Robert the Bruce’s throne arrives at Scone Palace

Scone Palace, the crowning place of the king of Scots. Credit: Scone Palace

A replica of King Robert the Bruce’s Great Throne returns to Scone Palace where the first king of Scotland was crowned.

Scone Palace, the crowning place of the king of Scots. Credit: Scone Palace
Scone Palace, the crowning place of the king of Scots. Credit: Scone Palace

King Robert the Bruce, the first king of Scotland and one of the country’s best known monarchs, crowned himself at Scone Palace – a symbolic act as Edward I, king of England, had removed the Stone of Scone to form part of the Coronation Chair in Westminster Abbey.

Tomorrow, September 12, a replica of the Great Throne of this great king will be delivered to Scone Palace in full period costume by the Strathleven Artizans.

Created to mark the 700th anniversary of the Battle of Bannockburn, where Bruce defeated a much larger English army under Edward II, the throne was created last year and will arrive at the famous crowning place of the kings of Scots at 11am on September 12.

The Great Throne was constructed using timber from across Scotland, including pieces from Scone Palace, Turnberry where Bruce was born and the battlefield at Bannockburn. Wood will also feature from one of the largest and oldest trees in Scotland, the Bruce Oak from Strathleven Estate, which fell following a fire in 2005. This tree would have been a sapling when the king himself owned the estate seven centuries ago.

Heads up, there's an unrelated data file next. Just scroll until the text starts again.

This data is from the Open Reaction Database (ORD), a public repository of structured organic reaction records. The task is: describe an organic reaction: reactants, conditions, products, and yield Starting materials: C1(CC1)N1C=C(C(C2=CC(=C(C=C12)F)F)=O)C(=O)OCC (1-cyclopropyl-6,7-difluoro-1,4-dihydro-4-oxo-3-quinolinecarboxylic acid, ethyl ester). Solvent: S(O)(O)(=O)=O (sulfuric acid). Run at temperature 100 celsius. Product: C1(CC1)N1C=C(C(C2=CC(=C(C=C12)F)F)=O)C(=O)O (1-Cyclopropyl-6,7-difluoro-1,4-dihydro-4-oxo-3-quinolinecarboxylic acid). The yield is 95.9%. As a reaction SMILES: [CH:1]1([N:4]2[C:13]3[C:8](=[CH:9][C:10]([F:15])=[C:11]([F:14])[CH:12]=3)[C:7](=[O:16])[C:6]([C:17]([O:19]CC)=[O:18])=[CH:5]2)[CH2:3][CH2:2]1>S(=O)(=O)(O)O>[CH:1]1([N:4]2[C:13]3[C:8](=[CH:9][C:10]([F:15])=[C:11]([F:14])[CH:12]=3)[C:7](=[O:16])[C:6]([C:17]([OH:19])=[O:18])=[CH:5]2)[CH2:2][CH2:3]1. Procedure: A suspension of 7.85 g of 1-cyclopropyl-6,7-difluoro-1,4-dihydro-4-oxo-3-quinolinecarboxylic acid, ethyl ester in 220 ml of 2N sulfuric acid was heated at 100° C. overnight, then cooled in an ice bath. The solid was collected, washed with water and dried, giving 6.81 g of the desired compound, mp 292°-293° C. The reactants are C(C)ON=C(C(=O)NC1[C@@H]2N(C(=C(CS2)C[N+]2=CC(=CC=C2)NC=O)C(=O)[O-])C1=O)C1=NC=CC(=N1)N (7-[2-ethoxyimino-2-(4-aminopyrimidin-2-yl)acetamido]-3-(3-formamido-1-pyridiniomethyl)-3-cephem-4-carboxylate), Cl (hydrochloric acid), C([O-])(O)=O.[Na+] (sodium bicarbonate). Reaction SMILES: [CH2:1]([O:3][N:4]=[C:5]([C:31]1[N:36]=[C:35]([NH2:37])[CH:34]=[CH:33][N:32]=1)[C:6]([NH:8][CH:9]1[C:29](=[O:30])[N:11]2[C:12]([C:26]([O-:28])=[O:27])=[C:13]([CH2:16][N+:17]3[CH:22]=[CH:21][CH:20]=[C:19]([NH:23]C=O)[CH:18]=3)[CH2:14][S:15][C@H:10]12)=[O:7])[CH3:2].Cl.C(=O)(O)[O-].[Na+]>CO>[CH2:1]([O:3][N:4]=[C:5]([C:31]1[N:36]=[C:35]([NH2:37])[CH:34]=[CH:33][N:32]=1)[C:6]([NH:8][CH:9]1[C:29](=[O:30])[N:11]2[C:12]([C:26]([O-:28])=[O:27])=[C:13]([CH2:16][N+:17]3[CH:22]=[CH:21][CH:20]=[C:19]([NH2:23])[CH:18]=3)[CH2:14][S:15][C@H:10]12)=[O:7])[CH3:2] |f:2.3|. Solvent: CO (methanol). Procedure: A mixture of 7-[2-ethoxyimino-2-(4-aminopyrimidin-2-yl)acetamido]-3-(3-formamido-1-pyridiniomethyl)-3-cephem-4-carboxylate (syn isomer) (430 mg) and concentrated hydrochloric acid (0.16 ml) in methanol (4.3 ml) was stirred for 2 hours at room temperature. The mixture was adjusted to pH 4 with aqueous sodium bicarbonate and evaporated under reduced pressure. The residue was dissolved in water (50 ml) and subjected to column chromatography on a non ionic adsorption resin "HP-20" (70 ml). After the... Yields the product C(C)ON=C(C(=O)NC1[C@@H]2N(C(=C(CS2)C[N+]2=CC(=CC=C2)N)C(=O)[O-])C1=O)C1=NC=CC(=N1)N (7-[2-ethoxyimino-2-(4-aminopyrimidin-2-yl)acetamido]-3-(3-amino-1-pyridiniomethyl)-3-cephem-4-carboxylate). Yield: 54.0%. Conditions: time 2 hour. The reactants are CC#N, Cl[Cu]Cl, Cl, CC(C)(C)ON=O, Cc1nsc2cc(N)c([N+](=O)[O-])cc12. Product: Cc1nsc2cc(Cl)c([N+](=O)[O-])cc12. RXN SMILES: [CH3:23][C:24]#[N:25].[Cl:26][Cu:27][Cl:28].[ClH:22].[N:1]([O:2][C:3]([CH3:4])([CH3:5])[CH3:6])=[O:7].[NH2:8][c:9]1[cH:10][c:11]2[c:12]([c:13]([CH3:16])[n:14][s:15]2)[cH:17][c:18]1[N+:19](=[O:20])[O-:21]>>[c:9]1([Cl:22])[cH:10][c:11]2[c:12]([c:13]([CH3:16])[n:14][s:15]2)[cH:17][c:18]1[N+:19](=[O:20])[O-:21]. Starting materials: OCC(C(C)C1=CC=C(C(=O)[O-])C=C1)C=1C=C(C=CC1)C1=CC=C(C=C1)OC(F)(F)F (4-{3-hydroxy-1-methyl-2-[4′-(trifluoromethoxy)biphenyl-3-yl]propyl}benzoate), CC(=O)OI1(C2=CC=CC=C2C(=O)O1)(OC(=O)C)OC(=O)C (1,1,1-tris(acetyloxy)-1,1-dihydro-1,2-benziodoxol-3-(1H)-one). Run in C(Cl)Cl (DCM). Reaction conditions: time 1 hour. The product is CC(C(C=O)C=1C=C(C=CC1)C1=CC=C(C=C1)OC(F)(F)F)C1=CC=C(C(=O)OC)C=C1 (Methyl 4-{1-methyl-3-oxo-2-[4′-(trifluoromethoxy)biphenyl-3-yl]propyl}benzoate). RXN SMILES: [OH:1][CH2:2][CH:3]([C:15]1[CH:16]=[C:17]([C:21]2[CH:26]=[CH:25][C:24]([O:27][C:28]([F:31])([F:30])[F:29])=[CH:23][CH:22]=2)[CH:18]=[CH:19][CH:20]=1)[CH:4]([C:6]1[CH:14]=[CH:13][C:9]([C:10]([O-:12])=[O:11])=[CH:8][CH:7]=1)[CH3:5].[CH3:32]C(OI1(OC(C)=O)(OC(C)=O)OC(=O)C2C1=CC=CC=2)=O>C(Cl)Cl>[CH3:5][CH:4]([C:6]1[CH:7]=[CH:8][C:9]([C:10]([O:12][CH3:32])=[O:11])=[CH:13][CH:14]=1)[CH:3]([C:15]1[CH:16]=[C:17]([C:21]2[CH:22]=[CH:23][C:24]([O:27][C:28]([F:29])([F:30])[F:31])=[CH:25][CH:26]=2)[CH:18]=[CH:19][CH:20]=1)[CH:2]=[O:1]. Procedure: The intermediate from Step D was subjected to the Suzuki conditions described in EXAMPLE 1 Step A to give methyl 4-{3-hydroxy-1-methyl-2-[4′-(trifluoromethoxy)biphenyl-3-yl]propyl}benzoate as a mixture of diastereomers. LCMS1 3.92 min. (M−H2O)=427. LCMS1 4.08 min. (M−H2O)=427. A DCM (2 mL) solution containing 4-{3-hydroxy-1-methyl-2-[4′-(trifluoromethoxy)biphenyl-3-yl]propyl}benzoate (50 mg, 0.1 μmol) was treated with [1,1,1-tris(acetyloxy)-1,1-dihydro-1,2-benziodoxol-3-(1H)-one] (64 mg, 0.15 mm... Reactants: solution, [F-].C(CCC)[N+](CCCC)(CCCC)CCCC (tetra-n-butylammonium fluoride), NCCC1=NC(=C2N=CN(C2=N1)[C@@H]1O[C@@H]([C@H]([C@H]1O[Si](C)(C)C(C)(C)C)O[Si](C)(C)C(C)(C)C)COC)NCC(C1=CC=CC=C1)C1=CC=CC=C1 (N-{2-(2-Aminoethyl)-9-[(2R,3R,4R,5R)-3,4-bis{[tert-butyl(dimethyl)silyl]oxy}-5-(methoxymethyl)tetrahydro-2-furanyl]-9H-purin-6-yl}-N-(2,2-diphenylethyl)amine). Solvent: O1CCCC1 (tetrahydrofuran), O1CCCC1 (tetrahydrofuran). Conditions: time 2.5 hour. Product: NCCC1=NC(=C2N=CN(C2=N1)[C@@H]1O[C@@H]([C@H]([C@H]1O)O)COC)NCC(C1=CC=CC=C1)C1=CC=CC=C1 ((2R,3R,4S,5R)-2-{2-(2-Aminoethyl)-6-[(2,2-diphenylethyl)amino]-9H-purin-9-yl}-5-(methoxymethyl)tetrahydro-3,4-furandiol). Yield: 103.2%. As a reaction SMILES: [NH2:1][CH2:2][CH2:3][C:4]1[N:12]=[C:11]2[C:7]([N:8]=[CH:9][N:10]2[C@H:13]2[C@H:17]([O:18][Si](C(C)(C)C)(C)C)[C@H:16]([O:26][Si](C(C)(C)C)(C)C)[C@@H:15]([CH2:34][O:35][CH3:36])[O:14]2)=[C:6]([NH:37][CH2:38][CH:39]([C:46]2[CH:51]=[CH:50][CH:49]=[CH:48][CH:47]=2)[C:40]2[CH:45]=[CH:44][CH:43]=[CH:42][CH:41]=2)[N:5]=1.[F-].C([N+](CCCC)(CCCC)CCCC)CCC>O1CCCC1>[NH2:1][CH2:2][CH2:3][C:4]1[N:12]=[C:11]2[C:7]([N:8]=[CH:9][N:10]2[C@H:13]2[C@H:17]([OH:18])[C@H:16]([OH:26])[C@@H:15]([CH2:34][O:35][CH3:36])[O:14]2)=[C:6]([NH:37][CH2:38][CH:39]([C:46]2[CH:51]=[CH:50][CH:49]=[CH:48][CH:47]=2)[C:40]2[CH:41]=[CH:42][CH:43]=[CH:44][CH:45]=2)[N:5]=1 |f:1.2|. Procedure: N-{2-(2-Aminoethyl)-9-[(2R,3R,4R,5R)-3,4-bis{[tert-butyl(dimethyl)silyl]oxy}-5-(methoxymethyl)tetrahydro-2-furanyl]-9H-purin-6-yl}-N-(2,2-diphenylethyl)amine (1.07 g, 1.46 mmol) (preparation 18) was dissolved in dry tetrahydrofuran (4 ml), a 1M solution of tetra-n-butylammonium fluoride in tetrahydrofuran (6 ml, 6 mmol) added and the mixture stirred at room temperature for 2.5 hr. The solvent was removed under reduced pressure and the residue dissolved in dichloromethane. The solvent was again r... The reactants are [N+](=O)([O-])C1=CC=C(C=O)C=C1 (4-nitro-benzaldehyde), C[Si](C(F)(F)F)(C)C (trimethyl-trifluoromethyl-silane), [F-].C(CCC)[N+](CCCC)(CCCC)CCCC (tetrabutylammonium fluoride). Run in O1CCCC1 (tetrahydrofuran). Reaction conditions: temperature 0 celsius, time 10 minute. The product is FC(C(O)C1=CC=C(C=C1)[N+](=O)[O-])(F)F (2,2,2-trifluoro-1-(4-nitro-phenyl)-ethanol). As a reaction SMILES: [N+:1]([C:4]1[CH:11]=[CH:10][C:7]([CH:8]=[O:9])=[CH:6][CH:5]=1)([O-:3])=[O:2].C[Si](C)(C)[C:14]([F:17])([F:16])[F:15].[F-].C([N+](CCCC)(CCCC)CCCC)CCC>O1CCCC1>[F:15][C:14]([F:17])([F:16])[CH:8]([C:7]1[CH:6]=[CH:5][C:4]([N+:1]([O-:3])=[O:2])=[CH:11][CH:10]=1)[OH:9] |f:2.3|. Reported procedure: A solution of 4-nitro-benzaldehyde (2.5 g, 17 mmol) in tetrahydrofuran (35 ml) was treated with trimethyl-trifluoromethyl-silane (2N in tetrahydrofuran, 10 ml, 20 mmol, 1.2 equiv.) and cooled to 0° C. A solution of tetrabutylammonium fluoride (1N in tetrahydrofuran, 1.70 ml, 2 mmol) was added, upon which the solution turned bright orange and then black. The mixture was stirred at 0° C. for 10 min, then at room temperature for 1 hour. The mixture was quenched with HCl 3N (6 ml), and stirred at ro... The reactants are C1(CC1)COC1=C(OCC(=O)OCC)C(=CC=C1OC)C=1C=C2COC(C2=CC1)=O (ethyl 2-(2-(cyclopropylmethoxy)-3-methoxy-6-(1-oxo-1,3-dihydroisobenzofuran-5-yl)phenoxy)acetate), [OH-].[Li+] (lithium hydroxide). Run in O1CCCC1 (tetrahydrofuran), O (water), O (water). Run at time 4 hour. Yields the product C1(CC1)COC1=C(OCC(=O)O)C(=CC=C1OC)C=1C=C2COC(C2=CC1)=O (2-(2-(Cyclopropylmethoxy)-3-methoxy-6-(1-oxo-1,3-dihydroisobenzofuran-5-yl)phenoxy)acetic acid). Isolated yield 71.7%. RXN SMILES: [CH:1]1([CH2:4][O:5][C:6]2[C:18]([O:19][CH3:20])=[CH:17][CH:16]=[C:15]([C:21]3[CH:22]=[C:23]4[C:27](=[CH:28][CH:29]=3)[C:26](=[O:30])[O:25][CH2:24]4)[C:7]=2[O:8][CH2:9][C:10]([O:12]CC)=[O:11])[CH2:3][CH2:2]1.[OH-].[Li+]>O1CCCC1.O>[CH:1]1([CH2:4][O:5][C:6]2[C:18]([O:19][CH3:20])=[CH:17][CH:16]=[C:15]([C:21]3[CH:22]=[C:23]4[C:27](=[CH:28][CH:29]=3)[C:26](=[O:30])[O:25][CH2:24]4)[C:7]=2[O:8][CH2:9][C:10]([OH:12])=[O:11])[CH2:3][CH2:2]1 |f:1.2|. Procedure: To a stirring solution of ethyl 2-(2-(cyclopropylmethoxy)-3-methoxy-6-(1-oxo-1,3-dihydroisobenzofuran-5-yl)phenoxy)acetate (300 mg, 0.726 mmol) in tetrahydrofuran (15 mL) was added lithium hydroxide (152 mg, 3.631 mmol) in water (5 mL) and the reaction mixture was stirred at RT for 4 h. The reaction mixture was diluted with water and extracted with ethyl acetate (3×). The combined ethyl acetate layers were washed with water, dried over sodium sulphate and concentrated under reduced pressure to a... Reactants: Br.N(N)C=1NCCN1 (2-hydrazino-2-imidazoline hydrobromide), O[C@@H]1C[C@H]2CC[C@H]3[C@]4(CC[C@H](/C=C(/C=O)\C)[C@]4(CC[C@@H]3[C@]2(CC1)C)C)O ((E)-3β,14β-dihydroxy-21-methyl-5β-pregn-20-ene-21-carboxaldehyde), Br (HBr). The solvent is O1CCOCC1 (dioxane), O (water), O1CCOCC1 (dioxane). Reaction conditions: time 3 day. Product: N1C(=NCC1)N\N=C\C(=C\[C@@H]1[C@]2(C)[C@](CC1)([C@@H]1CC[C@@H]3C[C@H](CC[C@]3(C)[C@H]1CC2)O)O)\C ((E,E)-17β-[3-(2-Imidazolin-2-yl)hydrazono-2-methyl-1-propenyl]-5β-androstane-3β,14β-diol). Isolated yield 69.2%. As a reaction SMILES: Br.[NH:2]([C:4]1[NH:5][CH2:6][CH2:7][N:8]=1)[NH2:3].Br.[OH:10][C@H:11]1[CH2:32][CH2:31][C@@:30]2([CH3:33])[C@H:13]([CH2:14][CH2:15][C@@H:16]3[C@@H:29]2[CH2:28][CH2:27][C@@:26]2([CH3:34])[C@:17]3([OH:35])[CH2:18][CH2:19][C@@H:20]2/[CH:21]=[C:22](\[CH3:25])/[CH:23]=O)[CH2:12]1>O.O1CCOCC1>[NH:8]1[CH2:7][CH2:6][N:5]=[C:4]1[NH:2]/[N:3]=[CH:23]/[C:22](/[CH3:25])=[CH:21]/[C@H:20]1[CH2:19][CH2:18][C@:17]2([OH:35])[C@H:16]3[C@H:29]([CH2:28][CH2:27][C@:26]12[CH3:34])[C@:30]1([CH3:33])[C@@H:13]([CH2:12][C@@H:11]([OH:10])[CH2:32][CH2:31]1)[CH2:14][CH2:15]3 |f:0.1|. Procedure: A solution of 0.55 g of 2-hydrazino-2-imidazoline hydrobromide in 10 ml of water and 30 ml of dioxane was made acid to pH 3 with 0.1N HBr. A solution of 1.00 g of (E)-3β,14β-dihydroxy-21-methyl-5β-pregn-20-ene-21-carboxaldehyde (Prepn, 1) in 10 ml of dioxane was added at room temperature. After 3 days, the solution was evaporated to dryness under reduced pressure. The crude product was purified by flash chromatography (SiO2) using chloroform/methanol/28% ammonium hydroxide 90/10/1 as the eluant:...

Since the Bruce Oak fell, the project has been ten years in the making with the throne exhibited internationally since its completion, visiting Teba in Spain earlier this year with plans for it to travel to Pennsylvania, US, after its stay with Scone Palace.

The throne is based on studies of Bruce’s seal of 1316 where he is sitting on a throne featuring clawed feet and four mythological creatures on the arm rests, facing north, south east and west to protect the king from every direction.

The Strathleven Artiszans, who aim to promote historical links to King Robert the Bruce and Kind David II, plan to use the throne as an educational tool to bring history to life.

Robert the Bruce’s throne will be on display at Scone Palace until 31 October before it embarks on another adventure with the Strathleven Artizans.

• To find out more about Scone Palace, visit

• For further information about the work of the Strathleven Artizans visit

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